• On 19 July, the Financial Reporting Council (FRC), in its capacity as the secretariat to the UK Sustainability Disclosure Technical Advisory Committee, published a call for evidence on the proposed adoption of the ISSB disclosure standard in the UK. The FRC is seeking to understand the impacts of incorporating the ISSB, including in respect of the comparability of disclosures, the feasibility of reporting and its relation to the financial reporting schedule. Comments are requested by 11 October.
  • On 18 July, the Bank of England and FCA jointly published a consultation (CP13/23) on margin requirements for non-centrally cleared derivatives. The consultation proposes: a temporary exemption (from 4 January 2024 until 4 January 2026) for single-stock equity options and index options from the bilateral margining requirements; and declining to implement a pre-approval requirement for Initial Margin Models (as proposed by the BCBS and IOSCO). The consultation will close on 18 October.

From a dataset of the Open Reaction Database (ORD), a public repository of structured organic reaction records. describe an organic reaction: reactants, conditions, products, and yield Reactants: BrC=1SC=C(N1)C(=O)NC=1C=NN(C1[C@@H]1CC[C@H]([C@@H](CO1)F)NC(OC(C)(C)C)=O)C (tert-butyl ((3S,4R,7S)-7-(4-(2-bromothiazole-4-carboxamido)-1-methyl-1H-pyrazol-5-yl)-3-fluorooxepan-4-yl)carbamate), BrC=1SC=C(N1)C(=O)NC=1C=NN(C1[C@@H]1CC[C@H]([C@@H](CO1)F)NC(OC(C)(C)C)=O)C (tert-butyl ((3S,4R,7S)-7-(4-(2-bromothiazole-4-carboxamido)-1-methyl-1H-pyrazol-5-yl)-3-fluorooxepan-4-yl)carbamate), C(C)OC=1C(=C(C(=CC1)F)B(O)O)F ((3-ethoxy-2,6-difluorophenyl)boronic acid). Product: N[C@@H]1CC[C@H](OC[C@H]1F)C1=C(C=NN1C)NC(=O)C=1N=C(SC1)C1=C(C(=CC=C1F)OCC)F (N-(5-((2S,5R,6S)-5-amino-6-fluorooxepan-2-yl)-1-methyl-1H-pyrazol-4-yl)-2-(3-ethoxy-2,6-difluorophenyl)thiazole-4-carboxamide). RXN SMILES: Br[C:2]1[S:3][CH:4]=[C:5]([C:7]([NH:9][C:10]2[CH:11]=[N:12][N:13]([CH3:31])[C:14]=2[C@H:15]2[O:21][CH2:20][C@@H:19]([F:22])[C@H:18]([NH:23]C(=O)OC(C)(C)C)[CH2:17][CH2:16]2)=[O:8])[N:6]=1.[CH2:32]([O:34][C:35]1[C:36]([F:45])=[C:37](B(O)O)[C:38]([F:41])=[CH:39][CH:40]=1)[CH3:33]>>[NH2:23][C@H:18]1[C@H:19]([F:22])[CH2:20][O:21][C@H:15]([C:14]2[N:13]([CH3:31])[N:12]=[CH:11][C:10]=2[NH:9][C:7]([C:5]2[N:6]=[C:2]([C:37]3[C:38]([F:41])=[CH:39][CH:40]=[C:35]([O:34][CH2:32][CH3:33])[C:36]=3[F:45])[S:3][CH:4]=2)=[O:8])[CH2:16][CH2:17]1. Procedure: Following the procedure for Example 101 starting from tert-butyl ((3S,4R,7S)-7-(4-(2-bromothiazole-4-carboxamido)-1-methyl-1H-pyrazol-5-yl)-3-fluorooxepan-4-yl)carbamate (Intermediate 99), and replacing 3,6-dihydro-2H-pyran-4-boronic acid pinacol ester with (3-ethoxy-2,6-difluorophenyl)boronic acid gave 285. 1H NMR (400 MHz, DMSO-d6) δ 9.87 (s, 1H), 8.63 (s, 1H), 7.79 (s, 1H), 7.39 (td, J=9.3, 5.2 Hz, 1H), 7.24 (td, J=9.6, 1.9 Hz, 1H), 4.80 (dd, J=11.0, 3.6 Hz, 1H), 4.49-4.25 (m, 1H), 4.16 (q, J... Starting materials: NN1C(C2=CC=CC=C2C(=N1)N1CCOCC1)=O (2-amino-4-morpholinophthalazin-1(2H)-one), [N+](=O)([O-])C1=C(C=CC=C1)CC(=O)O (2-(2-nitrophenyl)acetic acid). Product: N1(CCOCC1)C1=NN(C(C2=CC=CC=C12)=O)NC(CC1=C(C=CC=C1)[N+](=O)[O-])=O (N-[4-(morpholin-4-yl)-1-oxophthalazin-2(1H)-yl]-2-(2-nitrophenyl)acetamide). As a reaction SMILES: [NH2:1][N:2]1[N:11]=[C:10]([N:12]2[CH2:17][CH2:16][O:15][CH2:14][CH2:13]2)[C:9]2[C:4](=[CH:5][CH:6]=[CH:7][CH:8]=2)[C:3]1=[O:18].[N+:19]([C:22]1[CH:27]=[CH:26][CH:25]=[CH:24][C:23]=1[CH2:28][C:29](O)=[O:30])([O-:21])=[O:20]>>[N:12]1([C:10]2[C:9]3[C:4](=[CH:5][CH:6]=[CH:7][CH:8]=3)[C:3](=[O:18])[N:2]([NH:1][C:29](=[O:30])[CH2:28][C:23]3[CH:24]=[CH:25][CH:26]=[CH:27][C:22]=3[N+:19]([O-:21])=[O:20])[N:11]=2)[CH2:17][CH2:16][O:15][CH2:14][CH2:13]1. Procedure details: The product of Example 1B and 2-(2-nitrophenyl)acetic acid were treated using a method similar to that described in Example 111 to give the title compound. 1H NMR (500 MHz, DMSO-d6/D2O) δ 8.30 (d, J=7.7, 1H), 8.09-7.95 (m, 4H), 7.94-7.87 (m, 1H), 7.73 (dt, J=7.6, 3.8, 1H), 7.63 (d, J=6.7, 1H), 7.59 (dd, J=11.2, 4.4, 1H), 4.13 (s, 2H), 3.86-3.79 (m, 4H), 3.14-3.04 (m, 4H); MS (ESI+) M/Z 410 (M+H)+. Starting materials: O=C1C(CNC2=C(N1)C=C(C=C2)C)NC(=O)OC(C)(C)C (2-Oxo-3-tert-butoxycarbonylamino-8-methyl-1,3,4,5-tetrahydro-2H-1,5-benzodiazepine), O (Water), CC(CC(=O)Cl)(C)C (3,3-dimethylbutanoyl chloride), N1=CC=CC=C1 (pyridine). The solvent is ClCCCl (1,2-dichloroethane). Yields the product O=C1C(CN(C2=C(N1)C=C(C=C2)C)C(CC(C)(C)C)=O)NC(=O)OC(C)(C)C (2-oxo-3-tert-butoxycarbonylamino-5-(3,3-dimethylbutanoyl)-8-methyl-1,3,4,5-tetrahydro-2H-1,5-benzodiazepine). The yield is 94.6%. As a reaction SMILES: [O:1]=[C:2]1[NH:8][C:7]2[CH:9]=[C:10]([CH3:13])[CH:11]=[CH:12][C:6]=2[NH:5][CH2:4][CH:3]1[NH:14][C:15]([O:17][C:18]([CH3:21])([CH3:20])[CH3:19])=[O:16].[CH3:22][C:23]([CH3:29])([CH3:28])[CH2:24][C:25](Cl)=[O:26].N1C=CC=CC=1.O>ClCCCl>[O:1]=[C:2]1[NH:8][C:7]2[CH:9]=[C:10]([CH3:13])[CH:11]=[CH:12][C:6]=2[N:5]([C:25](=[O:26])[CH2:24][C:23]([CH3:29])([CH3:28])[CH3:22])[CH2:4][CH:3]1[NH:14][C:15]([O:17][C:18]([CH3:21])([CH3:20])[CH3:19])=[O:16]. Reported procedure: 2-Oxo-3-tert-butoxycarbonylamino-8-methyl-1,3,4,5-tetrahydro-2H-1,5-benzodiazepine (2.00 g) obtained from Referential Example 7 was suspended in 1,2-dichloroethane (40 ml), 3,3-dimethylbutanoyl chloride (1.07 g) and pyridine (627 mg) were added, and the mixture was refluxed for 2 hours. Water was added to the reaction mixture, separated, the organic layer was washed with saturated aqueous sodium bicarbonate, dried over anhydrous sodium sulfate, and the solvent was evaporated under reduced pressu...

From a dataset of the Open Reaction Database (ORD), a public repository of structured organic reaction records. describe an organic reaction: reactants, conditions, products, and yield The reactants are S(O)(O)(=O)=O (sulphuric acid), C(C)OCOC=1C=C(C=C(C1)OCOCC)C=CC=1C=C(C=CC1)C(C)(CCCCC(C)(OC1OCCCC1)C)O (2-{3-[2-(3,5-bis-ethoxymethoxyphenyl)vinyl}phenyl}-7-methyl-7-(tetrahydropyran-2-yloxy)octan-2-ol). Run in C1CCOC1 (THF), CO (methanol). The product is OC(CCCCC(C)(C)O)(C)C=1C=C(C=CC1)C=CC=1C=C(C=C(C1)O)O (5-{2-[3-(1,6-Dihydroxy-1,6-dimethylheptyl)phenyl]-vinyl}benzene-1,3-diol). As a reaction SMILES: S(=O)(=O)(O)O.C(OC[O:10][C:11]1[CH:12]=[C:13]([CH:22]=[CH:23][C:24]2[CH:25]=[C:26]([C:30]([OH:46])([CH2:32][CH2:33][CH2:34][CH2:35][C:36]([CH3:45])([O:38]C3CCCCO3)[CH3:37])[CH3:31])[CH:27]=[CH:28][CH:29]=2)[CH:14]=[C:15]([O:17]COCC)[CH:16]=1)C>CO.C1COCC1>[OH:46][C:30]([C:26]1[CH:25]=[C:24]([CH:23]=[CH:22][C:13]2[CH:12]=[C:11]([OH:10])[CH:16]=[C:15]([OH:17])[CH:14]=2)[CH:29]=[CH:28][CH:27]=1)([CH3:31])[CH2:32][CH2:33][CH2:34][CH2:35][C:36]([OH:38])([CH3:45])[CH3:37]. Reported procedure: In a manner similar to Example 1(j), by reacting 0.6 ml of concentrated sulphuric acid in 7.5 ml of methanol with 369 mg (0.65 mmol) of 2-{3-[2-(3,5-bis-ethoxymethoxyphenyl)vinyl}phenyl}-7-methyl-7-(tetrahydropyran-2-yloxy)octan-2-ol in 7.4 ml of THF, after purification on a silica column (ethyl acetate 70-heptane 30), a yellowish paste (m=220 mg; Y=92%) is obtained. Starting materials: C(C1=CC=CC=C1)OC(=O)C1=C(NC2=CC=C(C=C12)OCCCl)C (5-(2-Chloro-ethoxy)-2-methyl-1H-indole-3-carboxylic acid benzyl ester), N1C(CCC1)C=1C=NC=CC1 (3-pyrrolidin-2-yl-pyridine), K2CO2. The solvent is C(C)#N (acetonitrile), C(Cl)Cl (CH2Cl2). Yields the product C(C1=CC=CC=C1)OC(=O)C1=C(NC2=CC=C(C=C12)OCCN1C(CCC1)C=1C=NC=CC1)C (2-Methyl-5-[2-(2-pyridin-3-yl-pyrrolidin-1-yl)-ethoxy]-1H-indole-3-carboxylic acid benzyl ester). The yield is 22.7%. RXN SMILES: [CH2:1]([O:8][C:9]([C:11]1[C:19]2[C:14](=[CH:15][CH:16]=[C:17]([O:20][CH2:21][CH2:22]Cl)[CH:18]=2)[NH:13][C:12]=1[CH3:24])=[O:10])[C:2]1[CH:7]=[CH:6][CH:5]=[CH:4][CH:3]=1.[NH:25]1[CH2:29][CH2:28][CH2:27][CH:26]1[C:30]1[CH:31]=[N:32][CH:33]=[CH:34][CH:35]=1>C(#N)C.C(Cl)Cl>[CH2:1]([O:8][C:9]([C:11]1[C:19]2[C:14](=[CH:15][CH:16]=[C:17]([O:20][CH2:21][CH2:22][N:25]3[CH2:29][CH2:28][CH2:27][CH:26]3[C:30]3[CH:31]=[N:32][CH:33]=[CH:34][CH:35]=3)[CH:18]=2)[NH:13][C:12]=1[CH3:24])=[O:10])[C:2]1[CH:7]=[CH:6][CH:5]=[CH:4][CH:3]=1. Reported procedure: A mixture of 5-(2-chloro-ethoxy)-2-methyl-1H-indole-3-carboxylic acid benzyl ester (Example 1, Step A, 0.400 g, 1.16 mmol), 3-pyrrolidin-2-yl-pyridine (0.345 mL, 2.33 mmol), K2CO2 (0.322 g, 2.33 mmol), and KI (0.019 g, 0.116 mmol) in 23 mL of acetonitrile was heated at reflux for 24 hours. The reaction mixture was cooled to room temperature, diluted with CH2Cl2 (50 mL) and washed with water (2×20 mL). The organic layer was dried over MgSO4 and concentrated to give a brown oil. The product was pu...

• On 17 July, the FCA announced a second delay to Sustainability Disclosure Requirements (SDR) final rules from Q3 to Q4 2023. The FCA is focusing on revising the rules following feedback received in response to its consultation on the draft rules. Much of the industry’s feedback focused on problems relating to the fund labelling regime and the marketing and naming rules. The delay to the final rules also means that the first part of SDRs, the anti-greenwashing rule, will be delayed until shortly after publication.